No one single vehicle technology is the answer to a cleaner transportation, so along with more efficient internal combustion engines and battery-based pure electric and hybrid systems, many manufacturers offer fuel-cell vehicles. Toyota’s Mirai was released recently, and now we have Honda’s effort, which differs in a few key areas, including not being horrifyingly ugly. Actually, the FCV looks pretty good.

It’s also a little more advanced than Honda’s FCX Clarity, a vehicle that was provided on a lease-only basis to Californian customers as a sort of beta-testing for real-world performance. The FCV has a fuel-cell stack that’s about a third smaller than the FCX’s power-generator, and the new unit is also two-thirds more dense. The entire stack fits under the hood of the FCV, freeing up space for passengers and cargo. You know, like a normal car.

Fuel-cell vehicles take their power from converting hydrogen gas and oxygen to water, a process that produces only water as a byproduct. The electrons given off in the reaction provide electric power that can be harnessed easily and used to run a motor. All you need do is get the hydrogen into the car.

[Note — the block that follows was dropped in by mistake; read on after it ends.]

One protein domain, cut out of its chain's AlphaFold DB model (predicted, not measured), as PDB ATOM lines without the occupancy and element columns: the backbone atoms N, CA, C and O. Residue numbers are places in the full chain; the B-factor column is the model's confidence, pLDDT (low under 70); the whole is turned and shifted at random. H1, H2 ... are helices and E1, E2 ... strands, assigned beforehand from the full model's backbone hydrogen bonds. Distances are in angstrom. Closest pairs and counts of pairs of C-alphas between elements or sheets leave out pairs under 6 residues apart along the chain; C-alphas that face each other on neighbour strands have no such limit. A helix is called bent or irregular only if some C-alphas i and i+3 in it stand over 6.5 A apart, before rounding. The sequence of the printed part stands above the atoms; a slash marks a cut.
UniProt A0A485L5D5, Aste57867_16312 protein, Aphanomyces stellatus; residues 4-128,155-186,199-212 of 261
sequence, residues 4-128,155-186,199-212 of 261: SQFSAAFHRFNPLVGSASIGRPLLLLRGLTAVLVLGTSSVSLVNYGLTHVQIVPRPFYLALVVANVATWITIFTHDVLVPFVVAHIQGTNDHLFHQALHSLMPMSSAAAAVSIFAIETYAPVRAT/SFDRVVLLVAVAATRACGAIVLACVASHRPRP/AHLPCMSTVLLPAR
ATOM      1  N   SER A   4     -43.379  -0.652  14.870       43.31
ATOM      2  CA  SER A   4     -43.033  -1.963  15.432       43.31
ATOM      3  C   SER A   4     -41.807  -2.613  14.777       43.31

Therein lies the problem. The Hindenburg-sized problem. While the FCV has a useful range of 480 km (300 miles) and can be refilled in just three minutes, creating, transporting, and storing the hydrogen gas is a bit tricky. The infrastructure required isn’t yet in place, except in certain areas.

But again, this isn’t intended to be an automotive panacea, just one potential solution that would work well in urban areas, and along a route where hydrogen stations exist.

Along with the FCV, Honda also announced that new hybrid applications, including a new plug-in vehicle, and a new all-electric car were planned for release by 2018. All for the good, but it was Honda’s announcement that turbocharged powertrains were coming to their mainstream products that really piqued interest. Finally a little turbo torque to go with that high-revving VTEC punch.

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